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Bodywork

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Bodywork

1 - Rear Hatch Reseal

2 - Ignition Lock Removal/Replacement

3 - Dashboard - removal and installation

4 - Fixing a Broken Odometer

1 - Rear Hatch Reseal

The rear hatch seal of the thin aluminum frame to the heavy glass, a design used on all of the 924/944/968 series, has one major flaw. Very strong struts are used to lift the heavy (est. 80 lbs) piece of glass with it's corresponding frame. These exert a lot of force when fully compressed, with the hatch closed. Due to the design of the hatch, with the aluminum frame representing only a small portion of the hatch structure and weight, the entire extent of that force is transferred to the bond between the glass and the aluminum frame. Over time, this bond will deteriorate and separate, resulting in a leaking, rattling hatch. The only option is to reseal the hatch with 3M's windshield adhesive, either by following the procedure outlined below or by taking the vehicle to a glass shop that will perform the work. The hatch can be removed as per the instructions in the Haynes manual; open the hatch, disconnect the struts, and remove the four socket head screws at the hinges, under plastic caps in the rear of the roof lining. What follows is an article from Jim Demas describing the process:



Hatch Reseal Procedure

I have seen posts regarding help on subjects such as rebonding the rear hatch frame to the glass. I will outline here what I have used in many concours restorations.

The procedure is almost the same as for setting bonded windshields... and uses the same material... a super strong isocyanate urethane bonding caulk from 3M. 3M claims that it "Exceeds OEM strength requirements." They are truly not kidding. I have used this stuff for precisely these two uses... and a word of caution is on order at this point... it is the strongest pliable sealant around. Unbelievable stuff... as you cannot tear a dried 3 inch long piece from the cartridge nozzle later.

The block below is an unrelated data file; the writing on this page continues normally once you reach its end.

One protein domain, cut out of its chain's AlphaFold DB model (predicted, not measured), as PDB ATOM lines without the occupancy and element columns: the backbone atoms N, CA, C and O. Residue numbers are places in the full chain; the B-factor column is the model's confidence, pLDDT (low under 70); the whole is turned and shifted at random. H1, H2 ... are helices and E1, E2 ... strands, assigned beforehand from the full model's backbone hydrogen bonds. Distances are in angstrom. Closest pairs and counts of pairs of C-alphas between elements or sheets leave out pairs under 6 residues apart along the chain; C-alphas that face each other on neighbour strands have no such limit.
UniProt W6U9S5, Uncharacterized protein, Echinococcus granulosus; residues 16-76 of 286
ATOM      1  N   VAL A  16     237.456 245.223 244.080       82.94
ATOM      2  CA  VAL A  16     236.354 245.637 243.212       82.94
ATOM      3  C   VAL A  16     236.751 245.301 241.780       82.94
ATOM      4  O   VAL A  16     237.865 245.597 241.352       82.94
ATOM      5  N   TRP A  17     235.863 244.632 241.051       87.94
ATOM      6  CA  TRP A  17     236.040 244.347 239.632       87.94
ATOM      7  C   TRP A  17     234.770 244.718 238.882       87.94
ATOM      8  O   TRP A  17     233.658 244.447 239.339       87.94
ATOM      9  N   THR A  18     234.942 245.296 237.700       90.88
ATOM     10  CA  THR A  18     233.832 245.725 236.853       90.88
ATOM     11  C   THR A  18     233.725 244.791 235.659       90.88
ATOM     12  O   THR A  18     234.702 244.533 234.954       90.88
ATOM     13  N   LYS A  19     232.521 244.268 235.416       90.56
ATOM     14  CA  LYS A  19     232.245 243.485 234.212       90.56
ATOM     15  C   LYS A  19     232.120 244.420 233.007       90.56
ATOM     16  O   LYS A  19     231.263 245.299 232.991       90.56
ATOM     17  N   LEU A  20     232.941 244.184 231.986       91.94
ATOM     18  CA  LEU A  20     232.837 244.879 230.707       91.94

Make sure that you put it where you want it before it dries... it is tremendously tough stuff... and very hard to remove from improper areas once cured!

What is it? 3M "Window-Weld Primerless Super Fast Urethane Auto Glass Sealant." It is part #08609... and comes in a cartridge gun tube of 10 fl. oz. (295.7ml). It is made by their Automotive Trades Division... and is sold by companies who supply body shops and auto glass shops (almost all auto paint wholesalers carry it). One tube is sufficient for one hatch, with a little left over.

Directions...

 
1. The bonding surface on the frame (or in the case of windshield, the pinchweld) should be clean and dry (remove dirt and as much of the old sealant as possible). A heat gun may ease removal of the old sealant.

2. Prime any bare metal with 3M Super Fast Urethane Primer, Part #08608

3. Clean glass with 3M Glass Cleaner, part #08968. Windshields (or rear windows) that do not have a black ceramic band on the perimeter (to hide the sealant) will require priming with 3M Super Fast Urethane Primer, part #08608, for UV protection of the bond (this is one reason why the bond fails in many of the hatch frame separations).